5 Reasons I Put My Family on An Internet Detox
Despite the chubby cheeks and golden hair my children came into the world with, they are far from angels. They succumb to bad moods, messy rooms and require an attitude adjustment every now and then. For most of my years parenting them as a single mom, we played in forests, did our chores and went about life’s bumps and adventures the best we knew how.
Then, my daughter hit 12 years old and started high school. That was when a swirling storm of behaviour changes hit me upside the head. There was an immediate and dramatic difference in where my children’s social influence was coming from and it definitely was not me anymore! It’s been three and a half really intense years of decoding those influences and working to handle them with every tool in my spiritual shed.
Nothing really worked until I pulled the internet…
No More “Little Miss Nice Mom”
As long as my children wanted to ride bikes, play outside and read books, it was pretty easy to keep them healthy and happy. But when their social influences started to be a whole cultural crowd of kids I didn’t know whose values I didn’t necessarily value, things got rocky.
As the kids got older and wanted to open up their communication lines with the world (a totally natural and appropriate thing to do as you’re growing up) it was clear their degree of honesty, productivity and sense of confidence in who they were was tanking and fast.
While there have been some victories and mild improvements in the last three or four years, I didn’t have the level of honesty or productivity I needed and expected in our home. Without question one of the most important things making our new family system a success is the fact that we pulled the plug on the Internet.
In a big way.
Before I confess to exactly how little our kids are now going to be allowed to use the internet in the house, let me explain to you why I think putting in new and stronger boundaries around access to the internet was one of the most important and helpful things our family has ever done, and the five most important reasons we did it!
NOTE: Had my children grown up in a stable family, both parents together, I don’t know if they would have succumbed as easily to the pressures “from the outside.” But given my husband chose to leave when I was pregnant with my youngest, they had a rather unstable beginning.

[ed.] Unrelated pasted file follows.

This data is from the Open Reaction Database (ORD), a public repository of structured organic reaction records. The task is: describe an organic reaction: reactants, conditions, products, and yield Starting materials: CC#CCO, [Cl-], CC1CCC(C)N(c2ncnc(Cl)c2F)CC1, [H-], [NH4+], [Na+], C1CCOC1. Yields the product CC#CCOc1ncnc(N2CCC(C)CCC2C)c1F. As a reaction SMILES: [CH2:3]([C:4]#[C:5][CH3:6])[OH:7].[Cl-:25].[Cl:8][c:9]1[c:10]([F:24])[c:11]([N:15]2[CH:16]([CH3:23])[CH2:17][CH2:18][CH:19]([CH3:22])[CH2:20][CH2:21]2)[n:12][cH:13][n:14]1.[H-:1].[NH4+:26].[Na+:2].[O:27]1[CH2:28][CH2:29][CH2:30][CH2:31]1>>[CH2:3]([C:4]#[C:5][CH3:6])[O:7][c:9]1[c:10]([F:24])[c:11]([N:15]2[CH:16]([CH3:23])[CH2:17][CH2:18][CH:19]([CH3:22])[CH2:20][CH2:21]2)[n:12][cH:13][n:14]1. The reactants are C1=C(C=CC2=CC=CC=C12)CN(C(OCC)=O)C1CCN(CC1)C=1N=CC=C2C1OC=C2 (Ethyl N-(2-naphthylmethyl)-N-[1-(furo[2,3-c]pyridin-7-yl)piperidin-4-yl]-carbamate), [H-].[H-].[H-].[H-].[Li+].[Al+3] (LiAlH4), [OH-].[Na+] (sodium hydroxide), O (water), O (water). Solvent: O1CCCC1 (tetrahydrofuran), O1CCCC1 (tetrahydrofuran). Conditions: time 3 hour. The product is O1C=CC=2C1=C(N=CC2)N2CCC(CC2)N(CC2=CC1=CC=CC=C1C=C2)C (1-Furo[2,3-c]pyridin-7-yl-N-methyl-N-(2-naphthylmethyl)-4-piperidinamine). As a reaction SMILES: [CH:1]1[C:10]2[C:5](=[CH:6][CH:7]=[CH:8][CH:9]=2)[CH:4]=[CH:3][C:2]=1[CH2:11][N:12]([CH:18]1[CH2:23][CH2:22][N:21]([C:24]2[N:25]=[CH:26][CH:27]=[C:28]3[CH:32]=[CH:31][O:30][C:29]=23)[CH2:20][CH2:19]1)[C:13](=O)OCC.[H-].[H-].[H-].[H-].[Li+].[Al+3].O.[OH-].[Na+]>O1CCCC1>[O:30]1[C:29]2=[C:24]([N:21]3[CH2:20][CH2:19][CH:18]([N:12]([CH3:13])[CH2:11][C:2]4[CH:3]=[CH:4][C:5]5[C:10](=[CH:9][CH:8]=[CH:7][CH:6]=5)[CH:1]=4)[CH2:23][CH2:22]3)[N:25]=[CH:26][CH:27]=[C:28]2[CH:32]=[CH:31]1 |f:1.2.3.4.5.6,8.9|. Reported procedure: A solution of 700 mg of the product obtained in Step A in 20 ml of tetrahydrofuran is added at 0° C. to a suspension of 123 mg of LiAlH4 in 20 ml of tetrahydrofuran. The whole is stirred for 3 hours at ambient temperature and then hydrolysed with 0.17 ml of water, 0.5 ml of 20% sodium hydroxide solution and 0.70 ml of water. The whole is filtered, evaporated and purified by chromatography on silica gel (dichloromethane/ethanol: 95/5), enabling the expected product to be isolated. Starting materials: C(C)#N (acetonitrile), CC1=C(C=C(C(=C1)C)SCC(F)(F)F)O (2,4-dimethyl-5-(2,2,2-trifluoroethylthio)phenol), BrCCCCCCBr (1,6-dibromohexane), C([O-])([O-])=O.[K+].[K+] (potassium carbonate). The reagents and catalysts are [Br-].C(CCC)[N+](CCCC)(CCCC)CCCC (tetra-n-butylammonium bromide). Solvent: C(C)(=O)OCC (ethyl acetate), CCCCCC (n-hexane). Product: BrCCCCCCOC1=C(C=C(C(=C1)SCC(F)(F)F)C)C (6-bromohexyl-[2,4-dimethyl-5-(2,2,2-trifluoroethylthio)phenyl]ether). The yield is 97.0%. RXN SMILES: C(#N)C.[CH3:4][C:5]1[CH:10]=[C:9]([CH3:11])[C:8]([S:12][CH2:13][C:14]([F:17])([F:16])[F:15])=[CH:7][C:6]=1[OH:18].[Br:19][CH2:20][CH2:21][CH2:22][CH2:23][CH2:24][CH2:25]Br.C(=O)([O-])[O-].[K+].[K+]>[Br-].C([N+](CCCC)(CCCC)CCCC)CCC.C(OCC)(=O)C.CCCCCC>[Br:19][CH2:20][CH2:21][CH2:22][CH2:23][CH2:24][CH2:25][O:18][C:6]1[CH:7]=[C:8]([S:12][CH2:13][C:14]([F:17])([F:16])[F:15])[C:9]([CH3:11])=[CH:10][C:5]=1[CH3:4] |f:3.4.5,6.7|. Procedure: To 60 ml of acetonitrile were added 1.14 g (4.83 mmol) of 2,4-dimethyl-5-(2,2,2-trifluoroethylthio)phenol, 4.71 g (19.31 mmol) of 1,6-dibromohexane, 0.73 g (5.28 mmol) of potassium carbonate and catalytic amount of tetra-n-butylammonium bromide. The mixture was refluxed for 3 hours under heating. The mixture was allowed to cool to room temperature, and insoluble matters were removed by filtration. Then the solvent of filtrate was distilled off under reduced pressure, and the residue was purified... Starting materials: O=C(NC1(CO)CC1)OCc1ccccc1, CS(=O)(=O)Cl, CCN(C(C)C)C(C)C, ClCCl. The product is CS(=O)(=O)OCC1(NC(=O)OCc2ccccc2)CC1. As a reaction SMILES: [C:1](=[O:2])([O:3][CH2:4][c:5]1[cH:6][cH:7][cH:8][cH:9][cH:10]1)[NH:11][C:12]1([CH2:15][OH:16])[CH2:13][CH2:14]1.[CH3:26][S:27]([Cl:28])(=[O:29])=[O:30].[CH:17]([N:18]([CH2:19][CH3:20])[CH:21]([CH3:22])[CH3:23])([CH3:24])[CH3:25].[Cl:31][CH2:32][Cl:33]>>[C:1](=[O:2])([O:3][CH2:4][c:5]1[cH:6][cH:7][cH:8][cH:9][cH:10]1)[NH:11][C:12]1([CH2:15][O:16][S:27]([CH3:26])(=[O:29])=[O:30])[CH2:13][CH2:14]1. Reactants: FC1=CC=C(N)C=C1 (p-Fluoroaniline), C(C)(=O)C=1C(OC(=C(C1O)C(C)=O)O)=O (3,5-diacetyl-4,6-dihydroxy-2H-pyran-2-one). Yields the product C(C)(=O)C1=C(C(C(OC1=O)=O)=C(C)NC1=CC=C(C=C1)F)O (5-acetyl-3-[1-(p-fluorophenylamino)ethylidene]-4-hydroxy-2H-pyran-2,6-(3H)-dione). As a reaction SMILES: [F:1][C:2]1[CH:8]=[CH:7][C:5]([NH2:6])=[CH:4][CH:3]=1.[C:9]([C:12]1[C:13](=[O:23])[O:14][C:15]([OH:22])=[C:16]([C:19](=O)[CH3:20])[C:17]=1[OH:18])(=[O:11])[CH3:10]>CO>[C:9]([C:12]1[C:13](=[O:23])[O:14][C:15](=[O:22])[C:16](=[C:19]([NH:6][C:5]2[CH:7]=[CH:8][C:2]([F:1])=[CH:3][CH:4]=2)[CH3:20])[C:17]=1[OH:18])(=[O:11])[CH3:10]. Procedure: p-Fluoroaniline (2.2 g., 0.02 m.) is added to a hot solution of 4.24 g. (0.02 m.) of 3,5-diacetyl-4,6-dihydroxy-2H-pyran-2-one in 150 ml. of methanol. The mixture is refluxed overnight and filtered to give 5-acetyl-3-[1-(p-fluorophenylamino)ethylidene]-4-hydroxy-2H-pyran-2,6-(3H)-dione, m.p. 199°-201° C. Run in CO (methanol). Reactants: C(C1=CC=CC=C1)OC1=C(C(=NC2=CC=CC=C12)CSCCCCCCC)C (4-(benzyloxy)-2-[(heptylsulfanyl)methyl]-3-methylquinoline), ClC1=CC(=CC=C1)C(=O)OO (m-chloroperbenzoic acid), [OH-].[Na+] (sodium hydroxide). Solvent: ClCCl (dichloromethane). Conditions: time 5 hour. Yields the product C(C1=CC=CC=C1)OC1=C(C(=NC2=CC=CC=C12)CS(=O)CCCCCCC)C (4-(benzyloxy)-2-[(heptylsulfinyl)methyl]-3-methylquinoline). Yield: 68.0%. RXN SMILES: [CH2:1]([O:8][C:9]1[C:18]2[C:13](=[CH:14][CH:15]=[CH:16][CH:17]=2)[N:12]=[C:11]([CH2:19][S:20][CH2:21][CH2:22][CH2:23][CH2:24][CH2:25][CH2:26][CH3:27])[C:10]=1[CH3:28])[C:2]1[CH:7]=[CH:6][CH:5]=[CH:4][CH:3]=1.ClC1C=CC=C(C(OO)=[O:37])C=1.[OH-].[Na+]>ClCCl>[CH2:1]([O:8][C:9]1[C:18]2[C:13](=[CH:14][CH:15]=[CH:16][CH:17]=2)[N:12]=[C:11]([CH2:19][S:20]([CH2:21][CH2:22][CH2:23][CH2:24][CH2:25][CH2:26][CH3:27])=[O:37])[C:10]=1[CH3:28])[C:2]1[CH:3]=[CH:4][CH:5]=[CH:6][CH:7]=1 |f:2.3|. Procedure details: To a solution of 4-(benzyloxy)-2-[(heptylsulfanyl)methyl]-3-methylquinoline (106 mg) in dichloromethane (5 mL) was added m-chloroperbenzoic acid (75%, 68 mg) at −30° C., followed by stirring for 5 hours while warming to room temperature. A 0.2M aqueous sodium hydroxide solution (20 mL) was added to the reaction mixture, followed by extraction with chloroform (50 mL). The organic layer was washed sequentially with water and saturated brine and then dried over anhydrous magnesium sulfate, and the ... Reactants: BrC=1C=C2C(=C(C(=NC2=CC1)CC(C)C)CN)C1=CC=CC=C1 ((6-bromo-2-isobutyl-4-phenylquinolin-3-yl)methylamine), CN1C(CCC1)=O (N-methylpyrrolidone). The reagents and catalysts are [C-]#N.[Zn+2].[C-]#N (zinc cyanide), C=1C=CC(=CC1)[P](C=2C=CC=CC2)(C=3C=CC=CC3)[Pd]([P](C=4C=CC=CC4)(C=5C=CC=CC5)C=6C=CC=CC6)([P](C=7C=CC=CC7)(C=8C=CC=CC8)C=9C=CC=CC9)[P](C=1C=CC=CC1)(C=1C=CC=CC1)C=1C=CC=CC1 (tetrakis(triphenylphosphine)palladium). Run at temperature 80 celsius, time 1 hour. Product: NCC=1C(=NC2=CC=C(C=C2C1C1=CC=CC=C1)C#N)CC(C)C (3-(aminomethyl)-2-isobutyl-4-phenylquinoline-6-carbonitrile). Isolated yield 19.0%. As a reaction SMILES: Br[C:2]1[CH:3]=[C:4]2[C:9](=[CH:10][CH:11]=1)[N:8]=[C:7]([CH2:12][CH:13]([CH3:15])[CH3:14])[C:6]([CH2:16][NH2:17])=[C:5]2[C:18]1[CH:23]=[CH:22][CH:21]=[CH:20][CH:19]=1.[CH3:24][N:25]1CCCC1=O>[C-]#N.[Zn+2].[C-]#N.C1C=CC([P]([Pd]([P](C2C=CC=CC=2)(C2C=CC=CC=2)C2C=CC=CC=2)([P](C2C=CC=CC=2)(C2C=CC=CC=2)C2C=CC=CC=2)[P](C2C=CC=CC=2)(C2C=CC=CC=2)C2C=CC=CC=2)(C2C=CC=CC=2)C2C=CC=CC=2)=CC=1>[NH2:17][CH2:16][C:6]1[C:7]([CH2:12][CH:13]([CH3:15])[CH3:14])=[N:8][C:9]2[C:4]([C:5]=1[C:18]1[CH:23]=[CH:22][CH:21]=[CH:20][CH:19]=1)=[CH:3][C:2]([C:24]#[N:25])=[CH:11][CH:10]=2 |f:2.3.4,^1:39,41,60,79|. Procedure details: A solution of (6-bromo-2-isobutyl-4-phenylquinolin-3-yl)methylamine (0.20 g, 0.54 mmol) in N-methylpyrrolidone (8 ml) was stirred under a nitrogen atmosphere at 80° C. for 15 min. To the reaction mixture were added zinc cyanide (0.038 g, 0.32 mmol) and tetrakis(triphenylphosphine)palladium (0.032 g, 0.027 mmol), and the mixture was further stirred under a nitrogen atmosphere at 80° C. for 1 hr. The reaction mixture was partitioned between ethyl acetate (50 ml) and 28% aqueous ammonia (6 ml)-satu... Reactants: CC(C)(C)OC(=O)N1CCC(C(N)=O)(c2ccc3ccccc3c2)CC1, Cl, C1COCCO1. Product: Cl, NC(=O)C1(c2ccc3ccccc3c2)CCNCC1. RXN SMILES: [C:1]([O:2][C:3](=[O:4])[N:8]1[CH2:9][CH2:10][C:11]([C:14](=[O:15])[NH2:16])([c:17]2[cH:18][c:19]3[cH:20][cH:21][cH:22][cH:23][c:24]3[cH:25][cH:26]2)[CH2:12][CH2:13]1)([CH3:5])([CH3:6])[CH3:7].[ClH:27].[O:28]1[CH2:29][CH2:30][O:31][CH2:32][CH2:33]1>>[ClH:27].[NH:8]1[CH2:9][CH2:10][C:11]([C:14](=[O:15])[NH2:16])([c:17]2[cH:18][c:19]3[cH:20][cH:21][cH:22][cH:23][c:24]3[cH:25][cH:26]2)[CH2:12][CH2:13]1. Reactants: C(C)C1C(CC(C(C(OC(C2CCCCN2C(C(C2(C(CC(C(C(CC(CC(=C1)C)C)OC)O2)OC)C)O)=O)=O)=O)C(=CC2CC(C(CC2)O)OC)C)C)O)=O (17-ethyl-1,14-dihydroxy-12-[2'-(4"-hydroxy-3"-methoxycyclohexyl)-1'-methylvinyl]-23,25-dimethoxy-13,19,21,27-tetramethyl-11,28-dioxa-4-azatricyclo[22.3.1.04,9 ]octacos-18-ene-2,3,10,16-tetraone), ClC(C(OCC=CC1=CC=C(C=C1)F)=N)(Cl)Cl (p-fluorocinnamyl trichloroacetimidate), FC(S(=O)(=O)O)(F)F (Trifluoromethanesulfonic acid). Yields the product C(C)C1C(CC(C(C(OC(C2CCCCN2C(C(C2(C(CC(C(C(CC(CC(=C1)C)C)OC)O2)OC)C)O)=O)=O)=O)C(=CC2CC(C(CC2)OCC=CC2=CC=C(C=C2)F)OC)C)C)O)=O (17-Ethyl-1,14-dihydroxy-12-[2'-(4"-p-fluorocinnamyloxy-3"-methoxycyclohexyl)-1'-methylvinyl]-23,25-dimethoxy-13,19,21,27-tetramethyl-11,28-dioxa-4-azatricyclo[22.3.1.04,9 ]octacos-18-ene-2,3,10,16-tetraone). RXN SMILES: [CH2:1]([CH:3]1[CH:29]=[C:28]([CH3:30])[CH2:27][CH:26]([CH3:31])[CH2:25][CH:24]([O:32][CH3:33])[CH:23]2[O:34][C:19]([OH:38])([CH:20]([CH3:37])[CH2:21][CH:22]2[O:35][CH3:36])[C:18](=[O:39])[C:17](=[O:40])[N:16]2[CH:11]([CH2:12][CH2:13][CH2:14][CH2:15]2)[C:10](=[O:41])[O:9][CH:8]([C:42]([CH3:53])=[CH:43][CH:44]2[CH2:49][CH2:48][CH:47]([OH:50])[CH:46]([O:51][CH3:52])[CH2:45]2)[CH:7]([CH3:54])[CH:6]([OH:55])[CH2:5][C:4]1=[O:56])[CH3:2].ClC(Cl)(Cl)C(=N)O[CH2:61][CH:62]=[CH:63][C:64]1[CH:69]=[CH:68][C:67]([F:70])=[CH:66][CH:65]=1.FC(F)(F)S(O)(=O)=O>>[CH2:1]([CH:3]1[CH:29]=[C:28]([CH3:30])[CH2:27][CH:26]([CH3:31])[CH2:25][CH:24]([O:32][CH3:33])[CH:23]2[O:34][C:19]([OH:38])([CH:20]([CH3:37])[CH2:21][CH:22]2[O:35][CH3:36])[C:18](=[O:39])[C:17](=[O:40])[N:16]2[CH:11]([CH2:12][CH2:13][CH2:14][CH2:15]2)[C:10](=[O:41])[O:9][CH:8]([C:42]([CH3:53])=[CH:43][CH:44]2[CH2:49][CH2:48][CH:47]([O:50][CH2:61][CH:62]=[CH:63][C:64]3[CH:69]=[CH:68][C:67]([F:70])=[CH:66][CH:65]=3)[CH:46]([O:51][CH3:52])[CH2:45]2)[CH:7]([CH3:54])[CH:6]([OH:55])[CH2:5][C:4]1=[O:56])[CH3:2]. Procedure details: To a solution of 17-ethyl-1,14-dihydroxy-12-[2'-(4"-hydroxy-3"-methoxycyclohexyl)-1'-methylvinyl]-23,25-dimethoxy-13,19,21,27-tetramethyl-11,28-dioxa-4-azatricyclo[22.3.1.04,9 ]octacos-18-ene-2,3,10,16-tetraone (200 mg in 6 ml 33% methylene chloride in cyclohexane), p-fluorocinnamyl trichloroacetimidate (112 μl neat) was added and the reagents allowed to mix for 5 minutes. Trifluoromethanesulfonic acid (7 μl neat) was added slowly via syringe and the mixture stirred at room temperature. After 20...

#1 The Game Has Changed (& The Rules Are a Secret)
We’re presented, for the first time in known history, with a whole new culture of incessant exposure to media and an onslaught of provocative visual imagery that can hold (and keep) our attention hostage. The situation is responsible for keeping an increasing number of otherwise capable and productive people stuck in a rut, distracted, overstimulated and unproductive.
When you add to the attention-sucking trap a rapidly decreasing level of literacy and a compromised state of physical health, we are leading the next generation directly into a swamp of stupidity and overstimulation. Heroically perched for the rescue we can expect to find the well-ironed white coats of the world–ready to prescribe their pills and send you the bill for it.
We can do better than this. We have to do better than this.
The degree to which companies like Google and Facebook are able to access and manipulate data about what grabs attention and keeps it is mind-boggling. Literally, it boggles minds and keeps them fixed in an electronic trance for hours and even days. The algorithms and “secret formulas” they use to design ads and develop apps to grab your child’s attention aren’t exactly made available for public scrutiny.
I have watched each of my children teary-eyed and filled with regret. When given too much control, they would fully admit they didn’t know how to control their distraction or stay honest about their use of electronics when left to their own devices (literally).
We would put in little boundaries, make modest attempts to get busy and improve things and it would work, for a little while. But the changes were too insignificant. As my daughter approached her final year of high school, I felt there was still too much wasted time and attention being lost to electronic distractions.
So, we pulled the plug on the internet in a BIG way.
After several years of observing behaviour and leaving room for personal choice, our family has recently put in place very strict levels of control around internet use and created some other empowering, but not very common, policies for improving the honesty and productivity levels of everyone in the house!
These rules are certainly a much stricter form of control than was ever placed upon me, but I don’t believe it serves us to say, “Our generation did X, Y or Z and we turned out ok.”
Each new generation is being exposed to a vastly different and unpredictable set of social, economic and environmental pressures. We need to examine each situation in its own right. Doing what our parents did only works when if we could live like our parents did, and we can not.
Today’s generation of youth is exposed to far greater threats to their well-being than any generation that came before it.
#2 Broken Bones Heal Better Than Broken Homes
When I was growing up, we had talk of nuclear threat, the Gulf War and there’s no doubt pesticides and processed foods were sneaking their way into our homes. But we still had A LOT of time outside. TV had stations and schedules, so the “cool” shows were only on after supper or on the weekends. Once you had your fix of MacGyver or Little House on the Prairie, you had to wait another week to see the next episode.
The rest of the time, we made snow forts, helped in the garden and rode our bikes around the block. We spent time in playgrounds, parks and playing dress up. We were outside getting our fingernails dirty, and most of the trouble we got ourselves into had to do with scraped knees, broken bones or being grabbed by the scruff of our necks for stealing candy from the convenience store.
Today, the threat is far more sinister.
Our parents worried we would crash our bikes, break our necks, or encounter some physical form of danger for playing where we shouldn’t. Today, while our children sit under our very noses, in our own homes, the things they can expose themselves to and the dangers they can fall prey to are far, far more sinister than a broken arm.
You can easily heal a broken arm.
It takes a whole lot more to mend a broken home or broken spirit.
#3 In the Competition for Attention Against Facebook or Google, Your Kids Will Lose